To: All Msg #93, Apr-18-93 02:56PM Subject: from f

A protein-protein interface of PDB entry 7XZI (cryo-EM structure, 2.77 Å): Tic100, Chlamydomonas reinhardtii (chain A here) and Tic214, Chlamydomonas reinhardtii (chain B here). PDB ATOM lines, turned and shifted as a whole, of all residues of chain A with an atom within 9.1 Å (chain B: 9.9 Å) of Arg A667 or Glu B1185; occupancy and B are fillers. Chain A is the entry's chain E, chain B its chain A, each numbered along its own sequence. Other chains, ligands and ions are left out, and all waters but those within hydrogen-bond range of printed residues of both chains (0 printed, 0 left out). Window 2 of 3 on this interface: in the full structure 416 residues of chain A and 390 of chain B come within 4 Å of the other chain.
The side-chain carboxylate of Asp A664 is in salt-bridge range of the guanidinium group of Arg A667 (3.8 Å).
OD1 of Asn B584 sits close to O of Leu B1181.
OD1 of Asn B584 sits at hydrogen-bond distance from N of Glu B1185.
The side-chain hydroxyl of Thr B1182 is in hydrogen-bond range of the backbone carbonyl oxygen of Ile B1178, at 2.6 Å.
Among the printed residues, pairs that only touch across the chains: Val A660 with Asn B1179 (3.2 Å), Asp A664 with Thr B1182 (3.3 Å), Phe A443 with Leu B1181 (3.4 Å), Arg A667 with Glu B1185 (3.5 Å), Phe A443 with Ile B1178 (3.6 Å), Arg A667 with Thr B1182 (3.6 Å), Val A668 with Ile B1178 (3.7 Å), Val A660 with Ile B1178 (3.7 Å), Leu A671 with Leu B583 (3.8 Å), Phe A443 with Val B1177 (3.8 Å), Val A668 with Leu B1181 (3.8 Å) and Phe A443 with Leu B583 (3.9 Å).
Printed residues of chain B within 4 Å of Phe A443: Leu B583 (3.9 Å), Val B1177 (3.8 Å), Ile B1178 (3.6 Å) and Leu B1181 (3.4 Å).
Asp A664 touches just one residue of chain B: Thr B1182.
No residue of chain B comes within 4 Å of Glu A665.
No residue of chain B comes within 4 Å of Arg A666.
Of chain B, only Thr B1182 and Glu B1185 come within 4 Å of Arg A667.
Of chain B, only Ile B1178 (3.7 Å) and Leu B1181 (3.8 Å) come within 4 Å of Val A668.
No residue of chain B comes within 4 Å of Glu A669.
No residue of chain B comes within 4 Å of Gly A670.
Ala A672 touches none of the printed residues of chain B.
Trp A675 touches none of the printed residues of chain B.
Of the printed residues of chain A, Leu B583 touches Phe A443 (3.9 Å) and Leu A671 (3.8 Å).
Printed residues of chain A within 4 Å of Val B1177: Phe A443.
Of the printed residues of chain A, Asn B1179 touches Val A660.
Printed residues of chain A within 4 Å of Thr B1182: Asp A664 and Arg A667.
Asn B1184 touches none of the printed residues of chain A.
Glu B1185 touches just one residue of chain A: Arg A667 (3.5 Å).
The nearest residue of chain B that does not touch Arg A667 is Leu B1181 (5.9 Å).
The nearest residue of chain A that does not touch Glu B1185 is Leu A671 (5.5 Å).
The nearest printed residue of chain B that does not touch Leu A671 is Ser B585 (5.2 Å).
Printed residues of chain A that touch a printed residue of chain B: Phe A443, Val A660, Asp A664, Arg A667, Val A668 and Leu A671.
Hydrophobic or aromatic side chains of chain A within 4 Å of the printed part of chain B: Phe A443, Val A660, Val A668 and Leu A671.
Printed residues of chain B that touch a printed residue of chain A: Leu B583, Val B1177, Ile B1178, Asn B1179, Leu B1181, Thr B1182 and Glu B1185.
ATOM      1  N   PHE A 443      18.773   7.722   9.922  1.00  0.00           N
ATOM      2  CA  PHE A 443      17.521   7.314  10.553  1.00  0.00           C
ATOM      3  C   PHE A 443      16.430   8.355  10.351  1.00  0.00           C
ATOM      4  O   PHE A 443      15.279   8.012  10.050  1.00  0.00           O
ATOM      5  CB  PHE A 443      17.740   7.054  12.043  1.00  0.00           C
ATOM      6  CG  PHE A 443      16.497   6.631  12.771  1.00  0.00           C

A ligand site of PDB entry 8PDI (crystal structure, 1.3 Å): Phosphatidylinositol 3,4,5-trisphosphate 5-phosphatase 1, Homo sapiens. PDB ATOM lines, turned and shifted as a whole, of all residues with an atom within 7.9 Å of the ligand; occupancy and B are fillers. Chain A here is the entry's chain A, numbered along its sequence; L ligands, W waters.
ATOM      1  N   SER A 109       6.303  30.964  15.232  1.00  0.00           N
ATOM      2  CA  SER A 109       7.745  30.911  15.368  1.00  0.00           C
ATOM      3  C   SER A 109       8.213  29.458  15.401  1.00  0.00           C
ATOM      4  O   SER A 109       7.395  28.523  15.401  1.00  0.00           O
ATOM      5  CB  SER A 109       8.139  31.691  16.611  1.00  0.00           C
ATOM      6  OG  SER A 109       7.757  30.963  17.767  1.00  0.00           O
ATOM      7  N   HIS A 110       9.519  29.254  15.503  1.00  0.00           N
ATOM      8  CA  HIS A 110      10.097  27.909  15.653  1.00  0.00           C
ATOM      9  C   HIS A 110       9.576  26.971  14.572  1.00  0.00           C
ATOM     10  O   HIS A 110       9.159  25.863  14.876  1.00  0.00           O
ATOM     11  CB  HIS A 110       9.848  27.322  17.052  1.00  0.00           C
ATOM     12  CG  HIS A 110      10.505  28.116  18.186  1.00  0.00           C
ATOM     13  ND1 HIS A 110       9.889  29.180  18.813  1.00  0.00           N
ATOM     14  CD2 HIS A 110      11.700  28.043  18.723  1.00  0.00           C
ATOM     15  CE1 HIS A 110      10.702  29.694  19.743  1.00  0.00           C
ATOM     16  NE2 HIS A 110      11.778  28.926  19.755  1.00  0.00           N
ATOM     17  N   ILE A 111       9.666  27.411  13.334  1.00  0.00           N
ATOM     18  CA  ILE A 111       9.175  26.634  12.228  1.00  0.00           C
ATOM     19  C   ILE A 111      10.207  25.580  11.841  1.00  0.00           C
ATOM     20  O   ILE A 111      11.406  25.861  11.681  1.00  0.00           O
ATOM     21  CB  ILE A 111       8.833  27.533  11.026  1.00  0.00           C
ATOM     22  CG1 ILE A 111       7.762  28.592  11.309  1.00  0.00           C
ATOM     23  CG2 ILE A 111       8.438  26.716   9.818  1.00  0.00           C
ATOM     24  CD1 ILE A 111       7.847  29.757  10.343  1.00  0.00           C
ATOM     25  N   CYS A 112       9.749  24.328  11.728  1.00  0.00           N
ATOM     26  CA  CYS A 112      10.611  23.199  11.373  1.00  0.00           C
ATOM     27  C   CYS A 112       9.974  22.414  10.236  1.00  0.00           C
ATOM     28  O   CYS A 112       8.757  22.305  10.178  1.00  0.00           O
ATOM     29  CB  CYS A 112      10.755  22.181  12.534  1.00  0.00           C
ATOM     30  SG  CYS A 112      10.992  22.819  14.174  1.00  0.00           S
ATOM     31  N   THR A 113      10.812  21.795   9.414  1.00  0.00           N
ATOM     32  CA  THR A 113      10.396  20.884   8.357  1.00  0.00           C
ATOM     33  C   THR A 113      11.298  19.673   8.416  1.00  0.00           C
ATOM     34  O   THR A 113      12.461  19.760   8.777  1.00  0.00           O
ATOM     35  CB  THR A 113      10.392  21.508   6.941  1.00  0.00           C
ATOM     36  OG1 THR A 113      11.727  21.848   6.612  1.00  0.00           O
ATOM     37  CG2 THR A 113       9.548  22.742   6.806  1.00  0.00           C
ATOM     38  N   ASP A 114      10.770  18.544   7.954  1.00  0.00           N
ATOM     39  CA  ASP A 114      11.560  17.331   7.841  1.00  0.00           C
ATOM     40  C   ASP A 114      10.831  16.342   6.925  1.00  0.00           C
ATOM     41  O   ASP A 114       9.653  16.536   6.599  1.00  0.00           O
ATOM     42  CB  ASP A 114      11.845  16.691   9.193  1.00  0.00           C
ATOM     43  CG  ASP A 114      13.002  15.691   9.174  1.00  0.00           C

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From: Chris Colby To: All Msg #93, Apr-18-93 02:56PM Subject: from fertilized egg to Albert Sabin Organization: animal -- coelomate -- deuterostome From: colby@bu-bio.bu.edu (Chris Colby) Message-ID: <115930@bu.edu> Newsgroups: talk.origins In the final lab I taught this semester the subject matter was animal development. The students had not had anything about the topic in lecture, so I wrote a 'brief' lecture on it because I think it is important (and interesting). I'm going to post it because I think there's enough evolution in it to be of interest. I haven't done much editing (except for adding ASCII cladograms -- what a pain in the ass that was) so ignore comments that say "In this lab..." ======================================================================== Overview of development and phylogenetic perspective **************************************************** Multicellular life ------------------ Many groups of organisms are multicellular (ex. plants, animals, fungi, red algae, brown algae, some green algae and other assorted protists). Most multicellular life forms have separate germ (reproductive) and somatic cells. Two of these groups develop from structures called embryos -- plants and animals. The embryo of a plant and the embryo of an animal have independent evolutionary origins -- they are not homologous. In this lab we examine some patterns of embryology in animals. Animal Development ------------------ Development from a single cell to an adult organism entails growth, differentiation and morphogenesis. Development can be either direct (young organisms resemble small adults -- ex. placental mammals) or indirect (in animals, has a larval stage -- ex. frogs; or undergoes metamorphosis -- ex. insects). Differentiation is the specialization of a cell line. Cells go from totipotency to performing a specific function; usually this change is irreversible. Morphogenesis is the formation of the physical structure of the organism. This is also irreversible. There are two basic patterns of animal development -- protostomous and deuterostomous. Protostomes ----------- Development in protostomes is characterized by: spiral cleavage (first cleavage spirals right (dextrotropic cleavage), second cleavage spirals left (levotropic cleavage) -- and so on when viewed from the animal pole), determinate cleavage (cell differentiation begins at first cell division), schizocoelus coelom formation (coelom forms from split in mesoderm) and the blastopore forms the mouth of the organism. Representative protostomes are arthropods (ex. insects), molluscs (ex. octopuses) and annelids (ex. worms). Deuterostomes ------------- Development in deuterostomes is characterized by: radial cleavage, indeterminate cleavage (cells remain totipotent for first several cell divisions), enterocoelus coelom formation (coelom forms from a budding off of the archenteron) and the blastopore forms the anus of the organism. Representative deuterostomes are echinoderms (ex. sea urchins) and chordates. Some animals (ex. sponges or cnidarians) have simpler devlopmental patterns and do not fall into either the protostome or deuterostome categories. The sequence of development and comparative embryology ****************************************************** In this lab we will look at some early stages of development in three deuterostomes, sea urchin, frog and chicken. See cladograms for pattern of relationship. cladograms ---------- Animals --- Porifera ********************************************** * Cnidaria ****************************************** ******* * * Platyhelminthes ************************** ***** * * Mollusca ************************ ******* * ********** * * Annelida *********************** **** * * Arthropoda ****** * * Echinodermata ******** * *************************** Chordata ************ Molluscs, Annelids and Arthropods are protostomes Echinoderms and Chordates are deuterstomes Many minor (and some not so minor) lineages deleted Vertebrates --- birds ******** ******* crocodiles *** * ***** lizards, snakes **** * ****** turtles **************** * ****** mammals ********************* * ***** amphibians *********************** * **** lobe-fin fish ************************ * **** ray-fin fish **************************** * **** sharks ************************************* * ************ agnathans ************************************* Eggs ---- Eggs differ in the amount and location of yolk. Yolk contains stored nutrients the organism will use in development. Eggs can have yolk distributed evenly throughout the egg (isolecithal). In amphibians, the yolk concentration increases along an animal-vegetal orientation (this is called telolecithal). This is carried to an extreme in reptiles, birds and monotremes where the yolk is restricted to a membrane bound yolk sac. Placental and marsupial eggs do not contain yolk -- nutrients are delivered to the developing animal from the mother via the placenta. Fertilization ------------- Fertilization occurs when the sperm enters the egg -- it can be broken down into three stages: penetration, activation and fusion. Penetration is when the sperm and egg meet and the sperm makes it way into the egg cytoplasm. This is presented in most bio texts as the sperm tracking down the egg and digesting its way in -- in reality it is much more complex and the egg plays a more active role. In animals with yolk heavy eggs (including amphibians, reptiles, birds and monotremes), many sperm may enter the egg but only one fuses with the nucleus. The rest degenerate. In mammals, the first sperm penetration triggers a response that prevents further sperm entry. After penetration, the cell goes into high gear (activation) -- cell metabolism and protein production increases dramatically. In mammals, activation also results in the second mitotic division. In other animals, meiosis is complete at this stage. Fertilization is complete when the sperm and egg nuclei fuse. Cleavage -------- In yolk light cells, cleavage divides the entire cell (holoblastic cleavage). In isolecithal eggs , resulting cells are all roughly the same volume. Cells of varying volume result from cleavage of telolecithal cells. Larger cells (and often slower rates of division) are seen at the vegetal pole. Even holoblastic cleavage is seen in agnathans. Uneven holoblastic cleavage is seen in amphibians and some fish. Yolk heavy cells undergo incomplete (meroblastic) cleavage. This type of cleavage is seen in birds, reptiles and some fish. Mammals evolved from ancient reptiles. Because placental mammalian eggs have no yolk, they undergo holoblastic cleavage. Details of this (and later stages of development) differ, however, from holoblastic cleavage in fish and amphibians. Morula ------ When the developing animal reaches the 32 cell stage it is called a morula. At this stage it is either a solid ball of cells (in animals with holoblastic cleavage) or a solid disc (in animals with meroblastic cleavage). Blastulas and blastodiscs ------------------------- When the animal reaches 500 - 2000 cells it is called a blastula if the animal consists of a hollow ball of cells, or a blastodisc. A cavity called a blastocoel is present at this stage. In a blastula, the blastocoel is in the center of the ball; in a blastodisc it is between the disc and the yolk. Amphibians and most fish form blastulas. Reptiles, birds, monotremes and some fish form blastodiscs. Placentals form a blastodisc similar to reptiles. (I'm not sure about marsupials.) But, instead of the disc sitting on sac of yolk, it lies inside a hollow ball of cells called a trophoblast. Gastrula -------- Gastrulation is a process that ends in the production of a structure containing the three primary tissues layers (endoderm, mesoderm and ectoderm). From these three tissue layers, all the organ systems of the body develop. In sea urchins, one side of the blastula invaginates. The blastula collapses from a hollow ball to a two cell layered cup-shaped structure. The blastocoel disappears. The resulting space is called the archenteron, the "hole" in the space is called the blastopore. In amphibians, the blastopore migrates inward and upward, displaces the blastocoel downward and eventually collapses it. The resulting archenteron contains a yolk plug. In reptiles, birds and mammals, a fold in the blastodisc (the primitive streak) is the entry point for migrating presumptive mesoderm cells. The archenteron is formed when the flat embryo folds. Extra-embryonic membranes of reptiles, birds and mammals -------------------------------------------------------- In reptiles, birds, and monotremes extra-embryonic membranes form within the shelled egg -- the yolk sac, amnion, chorion and allantois. The yolk sac encompasses the yolk in the egg cell. Enzymes secreted from this sac digest the yolk for use by the animal. The amnion and the chorion are two membranes the enclose the embryo and the entire developing system, respectively. The amnion fills with fluid that helps to buffer the organism from physical shocks. The space between these two membranes is an extension of the coelomic cavity. The allantois, an outcropping of the gut, is a waste recepticle. During development, the yolk sac shrinks and the allantois swells. In placental mammals, these membranes are also present. The yolk sac, however, does not contain yolk. Instead, it is the area where blood cells first form. These later migrate into the embryo. In placentals, the allantois is modified and incorporated into the umbilical cord -- the organ where nutrients and gases are passed to the embryo and wastes (and gases) are passed from the embryo. Development of organ systems from three germ layers --------------------------------------------------- Vertebrates are essentially segmented organisms although later development hides this fact. In early development repeated blocks of tissue called somites form in the mesoderm. Each somite develops into a single vertebrae and corresponding muscles. See the fate map for organ systems that form from each of the three tissue layers. Ecology and evolution of development ************************************ Life history, reproductive strategy and development --------------------------------------------------- The life history and reproductive strategy of an organism influences the developmental pattern it undergoes. The eggs of many invertebrates, as well as those of amphibians and some fish are lightly yolked because initial development finishes when the animal reaches a larval stage. At this point, the larvae must acquire food on their own to enable them to develop into the adult, sexually mature form. Often, larval forms and adult forms exploit different food resources. Reptiles and birds, by contrast, have direct development and all the nutrients necessary must be supplied before the animal is able to gather food on it's own. Reptiles, which don't have larvae, evolved from amphibians, which have larvae. The "larval" stage of reptiles occurs within the egg. The "larvae" have been modified to remain sessile and structures for larval motility have been reduced. Mammals likewise have direct development. In monotremes, nutriment comes from egg yolk. In marsupials, a lightly yolked egg develops into a "larvae" that then crawls to the pouch. In the pouch, the young suckle for nutrition. In placentals, nutrients are supplied directly from the mother via the umbilical cord. Placentals differ from most other animals in that they are viviparous (bear live young). But, viviparity has evolved in other lineages. Sharks, for example, bear live young. In addition, some lizards and snakes are viviparous. In these lizards, the arrangement of the extra-embroyonic tissues are similar to mammals, but the details differ. In sharks, the details of viviparity are radically different. It appears that viviparity has evolved more than once. In some lineages the embryo is fed fed via a highly vascularized yolk sac that is continuous with the maternal bloodstream. Others have extensions of the uterus that extend into the mouth and gills of the young and secrete "milk". Still others feed their young via continued ovulation. The young feed off the eggs the mother sheds. Ontogeny and Phylogeny ---------------------- Everything in biology has a history of millions of years. All traits (including physical structures, biochemical pathways and behaviors) of extant organisms have been modified with descent to arrive at their present form. This is also true of developmental patterns. In development, organisms pass through stages of development that their ancestors passed through(*). This is because evolution does not proceed by making sweeping changes in body plans. Evolution can only "tinker" with existing traits. (*) organisms do _not_ pass through the adult form of all their ancestors. Later stages in development are more prone to be modified by natural selection. Early pathways in development are the basis of later pathways in development. Any change early on has a cascading effect, thus any mutation leading to such a change is likely to be detrimental. But, changes in the "periphery" of a developmental pattern may, on occasion, be favorable. This is seen in that early development in animals is highly conserved; but developmental patterns diverge (often greatly) towards the end of development. Of course, selection "sees" all stages of development, so even some early stages can be modified. By studying the patterns of development if animals, biologist obtain clues to their phylogeny. Chris Colby --- email: colby@bu-bio.bu.edu --- "'My boy,' he said, 'you are descended from a long line of determined, resourceful, microscopic tadpoles--champions every one.'" --Kurt Vonnegut from "Galapagos"